Managing Coronavirus Concerns in the Workplace
As concerns over coronavirus disease 2019 (COVID-19) increase, employers are encouraged to take steps to help prevent workplace exposures to this infectious respiratory illness. According to the Centers for Disease Control and Prevention (CDC), the virus is thought to spread mainly from person-to-person contact (within about 6 feet). It may also spread by touching infected surfaces and then touching one’s own mouth, nose or eyes. Symptoms of COVID-19 can include fever, cough and shortness of breath.
Experts caution that now is not the time to panic, but to stay informed and observe fundamental preventative measures. The CDC recognizes the important role employers play in controlling the spread of infectious diseases. Based on what is currently known about COVID-19, the CDC recommends the following measures for those working in non-healthcare settings.
Actively encourage sick employees to stay home.
- Employees with symptoms of acute respiratory illness should notify their supervisor and stay home. They should not return to work until they are symptom-free for at least 24 hours.
- Employees with symptoms should be separated from others and sent home immediately.
- Sick leave policies should be flexible and non-punitive to accommodate absences by symptomatic employees and employees needing to care for sick family members.
Emphasize preventative measures in the workplace.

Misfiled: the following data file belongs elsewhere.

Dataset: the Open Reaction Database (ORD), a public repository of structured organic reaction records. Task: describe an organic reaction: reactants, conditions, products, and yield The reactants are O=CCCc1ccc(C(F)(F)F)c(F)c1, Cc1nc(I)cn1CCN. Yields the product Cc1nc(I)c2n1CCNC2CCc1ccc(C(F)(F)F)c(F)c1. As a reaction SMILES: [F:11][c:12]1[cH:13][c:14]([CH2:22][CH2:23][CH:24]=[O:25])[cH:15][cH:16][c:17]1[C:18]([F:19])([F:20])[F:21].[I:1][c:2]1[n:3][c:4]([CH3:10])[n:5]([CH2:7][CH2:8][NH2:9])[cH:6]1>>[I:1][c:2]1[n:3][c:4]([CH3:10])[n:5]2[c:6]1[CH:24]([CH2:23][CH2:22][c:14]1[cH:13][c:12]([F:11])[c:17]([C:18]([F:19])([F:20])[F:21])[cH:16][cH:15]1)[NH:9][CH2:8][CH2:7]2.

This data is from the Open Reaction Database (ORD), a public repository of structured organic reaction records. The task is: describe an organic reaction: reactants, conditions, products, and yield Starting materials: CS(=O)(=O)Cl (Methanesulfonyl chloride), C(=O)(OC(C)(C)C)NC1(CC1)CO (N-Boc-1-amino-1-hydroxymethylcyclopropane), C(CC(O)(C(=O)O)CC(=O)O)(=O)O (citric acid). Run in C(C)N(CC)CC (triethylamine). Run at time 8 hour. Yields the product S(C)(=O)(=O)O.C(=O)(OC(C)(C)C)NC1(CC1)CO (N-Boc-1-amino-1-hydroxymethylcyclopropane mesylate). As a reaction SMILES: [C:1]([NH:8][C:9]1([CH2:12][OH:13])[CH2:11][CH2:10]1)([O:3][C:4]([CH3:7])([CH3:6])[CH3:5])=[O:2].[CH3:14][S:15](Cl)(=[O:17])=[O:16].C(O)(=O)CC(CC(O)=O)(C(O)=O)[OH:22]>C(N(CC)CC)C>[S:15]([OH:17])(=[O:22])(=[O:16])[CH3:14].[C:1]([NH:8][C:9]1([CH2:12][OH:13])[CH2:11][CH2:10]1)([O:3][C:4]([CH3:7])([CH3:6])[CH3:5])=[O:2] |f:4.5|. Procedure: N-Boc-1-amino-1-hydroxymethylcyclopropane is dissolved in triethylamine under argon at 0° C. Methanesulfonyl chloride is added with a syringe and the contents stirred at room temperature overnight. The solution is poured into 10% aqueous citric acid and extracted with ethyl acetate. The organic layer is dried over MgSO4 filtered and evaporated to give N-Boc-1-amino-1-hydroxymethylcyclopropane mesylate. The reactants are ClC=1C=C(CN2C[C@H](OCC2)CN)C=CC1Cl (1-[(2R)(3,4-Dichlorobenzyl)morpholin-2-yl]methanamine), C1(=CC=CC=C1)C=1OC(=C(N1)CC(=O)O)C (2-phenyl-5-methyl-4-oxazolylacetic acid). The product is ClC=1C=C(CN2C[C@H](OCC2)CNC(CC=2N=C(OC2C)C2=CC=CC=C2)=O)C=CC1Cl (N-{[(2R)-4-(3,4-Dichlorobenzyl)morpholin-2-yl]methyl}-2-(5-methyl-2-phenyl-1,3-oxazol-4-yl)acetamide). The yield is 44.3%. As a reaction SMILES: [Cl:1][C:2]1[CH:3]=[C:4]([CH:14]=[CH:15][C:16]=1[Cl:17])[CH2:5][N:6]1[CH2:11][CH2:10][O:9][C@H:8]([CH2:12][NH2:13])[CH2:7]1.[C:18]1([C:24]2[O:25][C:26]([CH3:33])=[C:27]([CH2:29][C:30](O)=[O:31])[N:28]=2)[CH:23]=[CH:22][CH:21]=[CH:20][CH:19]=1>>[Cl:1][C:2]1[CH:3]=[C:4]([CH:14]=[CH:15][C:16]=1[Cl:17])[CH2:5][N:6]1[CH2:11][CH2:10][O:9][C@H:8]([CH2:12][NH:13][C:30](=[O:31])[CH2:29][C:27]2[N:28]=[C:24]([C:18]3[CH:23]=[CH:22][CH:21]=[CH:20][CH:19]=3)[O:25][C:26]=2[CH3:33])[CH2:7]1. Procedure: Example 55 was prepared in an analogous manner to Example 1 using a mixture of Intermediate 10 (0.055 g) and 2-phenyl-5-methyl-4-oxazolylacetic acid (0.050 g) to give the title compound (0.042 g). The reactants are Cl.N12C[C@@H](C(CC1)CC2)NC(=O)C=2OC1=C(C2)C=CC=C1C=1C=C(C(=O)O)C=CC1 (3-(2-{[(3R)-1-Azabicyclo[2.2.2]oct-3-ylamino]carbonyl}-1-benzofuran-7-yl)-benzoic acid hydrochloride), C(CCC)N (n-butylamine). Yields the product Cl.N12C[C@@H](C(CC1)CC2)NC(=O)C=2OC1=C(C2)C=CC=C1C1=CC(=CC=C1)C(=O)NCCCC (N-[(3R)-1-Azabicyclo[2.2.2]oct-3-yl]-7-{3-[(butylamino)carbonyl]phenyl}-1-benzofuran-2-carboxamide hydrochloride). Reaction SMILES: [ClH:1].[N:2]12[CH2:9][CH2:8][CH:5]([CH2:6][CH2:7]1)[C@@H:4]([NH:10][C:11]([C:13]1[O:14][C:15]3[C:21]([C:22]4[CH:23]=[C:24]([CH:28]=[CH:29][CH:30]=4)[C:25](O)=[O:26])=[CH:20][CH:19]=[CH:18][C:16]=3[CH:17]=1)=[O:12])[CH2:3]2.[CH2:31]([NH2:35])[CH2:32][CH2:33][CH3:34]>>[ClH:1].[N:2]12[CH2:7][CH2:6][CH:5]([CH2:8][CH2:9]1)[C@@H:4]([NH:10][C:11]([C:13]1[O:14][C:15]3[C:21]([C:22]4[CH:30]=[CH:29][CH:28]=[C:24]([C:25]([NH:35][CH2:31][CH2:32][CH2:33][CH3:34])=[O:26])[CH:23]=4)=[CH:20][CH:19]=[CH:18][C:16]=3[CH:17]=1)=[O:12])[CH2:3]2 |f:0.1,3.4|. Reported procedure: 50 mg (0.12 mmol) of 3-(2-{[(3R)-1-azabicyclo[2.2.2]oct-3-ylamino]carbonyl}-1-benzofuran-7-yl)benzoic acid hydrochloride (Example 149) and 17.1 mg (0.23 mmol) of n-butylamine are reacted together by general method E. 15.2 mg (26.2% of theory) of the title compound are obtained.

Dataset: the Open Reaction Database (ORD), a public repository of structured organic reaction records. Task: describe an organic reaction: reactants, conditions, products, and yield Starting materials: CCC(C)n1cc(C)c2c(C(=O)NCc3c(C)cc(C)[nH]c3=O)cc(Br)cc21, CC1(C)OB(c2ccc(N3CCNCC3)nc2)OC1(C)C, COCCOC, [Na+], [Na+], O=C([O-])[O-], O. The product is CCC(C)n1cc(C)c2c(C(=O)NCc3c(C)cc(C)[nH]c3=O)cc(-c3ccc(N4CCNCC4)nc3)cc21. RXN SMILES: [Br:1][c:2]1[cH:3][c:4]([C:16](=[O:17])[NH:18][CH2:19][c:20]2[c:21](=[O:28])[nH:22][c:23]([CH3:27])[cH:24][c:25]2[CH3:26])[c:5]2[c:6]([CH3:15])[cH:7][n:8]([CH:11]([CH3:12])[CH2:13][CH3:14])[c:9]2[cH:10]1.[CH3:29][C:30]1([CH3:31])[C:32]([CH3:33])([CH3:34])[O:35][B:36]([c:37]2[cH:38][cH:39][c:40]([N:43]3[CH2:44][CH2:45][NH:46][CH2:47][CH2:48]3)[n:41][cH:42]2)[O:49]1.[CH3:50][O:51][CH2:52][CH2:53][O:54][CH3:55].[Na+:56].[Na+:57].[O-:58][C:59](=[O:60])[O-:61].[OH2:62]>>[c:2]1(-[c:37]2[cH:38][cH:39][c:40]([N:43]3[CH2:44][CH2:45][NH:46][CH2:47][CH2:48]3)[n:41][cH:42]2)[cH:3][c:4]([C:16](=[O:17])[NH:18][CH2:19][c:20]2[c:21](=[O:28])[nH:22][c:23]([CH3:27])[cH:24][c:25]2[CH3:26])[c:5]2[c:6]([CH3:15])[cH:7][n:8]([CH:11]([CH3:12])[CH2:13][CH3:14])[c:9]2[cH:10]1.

- Encourage and reinforce preventative measures (staying home when sick, cough and sneeze etiquette, hand hygiene).
- Instruct employees to clean their hands often with an alcohol-based hand sanitizer that contains at least 60-95% alcohol, or wash their hands with soap and water for at least 20 seconds.
- Make tissues, no-touch disposal receptacles, soap and alcohol-based hand rubs available throughout the workplace.
Perform routine environmental cleaning.
Routinely clean all frequently touched surfaces (workstations, keyboards, countertops, doorknobs, etc.) using regular cleaning agents. The CDC is not recommending additional disinfection beyond routine cleaning at this time.
Provide disposable wipes for employees to clean commonly used surfaces before each use.
Travelling employees and employers operating in healthcare settings or other high-risk workplaces should contact the appropriate authorities to determine what additional preventative measures should be taken. If an employee is confirmed to have COVID-19, the CDC recommends that employers inform fellow employees of their possible exposure to the virus in a manner that maintains the confidentiality and privacy required by applicable laws, such as the Americans with Disabilities Act.
Employers should note that even though there no specific OSHA standard covering COVID-19, some OSHA requirements may apply to preventing occupational exposure to this new virus. The General Duty Clause, for example, requires employers to furnish workplaces that are free from recognized hazards that cause or are likely to cause death or serious physical harm.
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